Wednesday, February 20, 2002
North Americans lack competition
By Jim Caple
SALT LAKE CITY -- Officially, the final pairing for the women's gold-medal hockey game Thursday night wasn't decided until the completion of the semifinal games Tuesday. Realistically though, the U.S.-Canada game was on the Olympic schedule the minute after the gold-medal game in Nagano ended.
But wading through the preliminary games to the women's hockey gold medal game was like listening to Carrot Top open for U2.
The two teams outscored their Olympics opponents 63-4 combined with 350 more shots on goal en route to the gold-medal game. The United States has allowed only one goal in the Olympics and goalie Sarah Tueting probably is still kicking herself for letting that one slip by her. The Americans have won 35 games in a row and have never lost to anyone except Canada. Canada, meanwhile, has never lost to anyone but the United States.
The dorm furniture had a better chance against the men's hockey team than the rest of the world has had against the North Americans.
Given such utter domination, the question tonight is not just which team will win, but whether the sport should even be in the Olympics until there are more than two quality teams in the entire world.
"I know there are people who say this shouldn't be in the Olympics," U.S. coach Ben Smith said. "My reply to that is in 1928, (the U.S. men) beat Belgium 28-0. Did we say, scrap hockey from the Olympics? No. In 1992, the first year of the Dream Team, we beat Angola by like 1,000-1. Did we say, let's get rid of basketball? No. It was up to Angola to work and improve.
"It's the nature of mankind. There is a competitive urge that makes people want to get better. It raises the bar."
But what happens when the other countries can't even find the bar? While there are more than 100,000 registered female players in North America, there are fewer than 400 in Russia.
"I'm not a historian, but what you see today are two countries standing on top," Smith said. "One of them is Canada, and everyone knows how important hockey is to that country -- it's more than a sport, it's an important part of the national culture. And in this country we have Title IX, which has been the impetus for so much regarding women's sports here.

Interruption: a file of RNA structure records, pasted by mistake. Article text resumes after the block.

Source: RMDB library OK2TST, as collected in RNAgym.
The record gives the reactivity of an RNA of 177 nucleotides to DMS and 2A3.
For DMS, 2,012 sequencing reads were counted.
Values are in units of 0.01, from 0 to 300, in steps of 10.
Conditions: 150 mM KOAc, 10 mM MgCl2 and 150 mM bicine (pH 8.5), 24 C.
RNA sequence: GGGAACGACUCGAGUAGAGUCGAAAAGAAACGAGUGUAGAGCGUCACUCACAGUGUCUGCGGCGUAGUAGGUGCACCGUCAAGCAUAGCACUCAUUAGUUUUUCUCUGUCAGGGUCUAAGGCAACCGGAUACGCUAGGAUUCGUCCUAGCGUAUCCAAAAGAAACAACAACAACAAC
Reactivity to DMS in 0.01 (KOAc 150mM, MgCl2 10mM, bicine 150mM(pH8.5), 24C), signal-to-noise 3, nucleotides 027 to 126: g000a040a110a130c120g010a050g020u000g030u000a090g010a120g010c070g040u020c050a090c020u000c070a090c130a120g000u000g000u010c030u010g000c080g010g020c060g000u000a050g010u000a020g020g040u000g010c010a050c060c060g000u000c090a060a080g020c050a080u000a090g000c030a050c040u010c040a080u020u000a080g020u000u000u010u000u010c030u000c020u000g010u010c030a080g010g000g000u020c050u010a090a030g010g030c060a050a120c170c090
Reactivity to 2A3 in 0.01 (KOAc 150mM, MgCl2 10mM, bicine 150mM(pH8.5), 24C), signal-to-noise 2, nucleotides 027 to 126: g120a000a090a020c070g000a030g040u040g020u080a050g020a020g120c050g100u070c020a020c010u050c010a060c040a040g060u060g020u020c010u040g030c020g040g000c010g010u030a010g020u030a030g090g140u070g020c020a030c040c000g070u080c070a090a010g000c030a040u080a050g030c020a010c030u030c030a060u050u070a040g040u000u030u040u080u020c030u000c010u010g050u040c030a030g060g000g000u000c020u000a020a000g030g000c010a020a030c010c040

"There's a tremendous chasm in the support women's hockey is getting elsewhere, even though there is a great hockey tradition in some of those countries, such as Russia and the Czech Republic.
"And they're getting better. I was watching the China-Russia game. And it was a good, competitive game. If Canada and the U.S. weren't here, you would see a lot of competitive games."
Of course, if the U.S. and Canada weren't here, there wouldn't be much point to playing those games.
The U.S.-Canada gold medal game was one of the most memorable events at Nagano in 1998 and U.S. player Angela Ruggiero said she took off two years from Harvard just to play this one game. The Nagano gold-medal game was a 3-1 gem and the Americans are solid favorites to defend their championship this time around. The United States beat Canada eight consecutive times before the Olympics.
Forward Chrissy Wendell said that in addition to playing for the gold medal, the United States is excited to play a team that can finally provide a competitive game.
"Absolutely," she said. "I enjoy playing Canada, and I'm just so excited for the opportunity to play them."
Jim Caple is a senior writer at ESPN.com.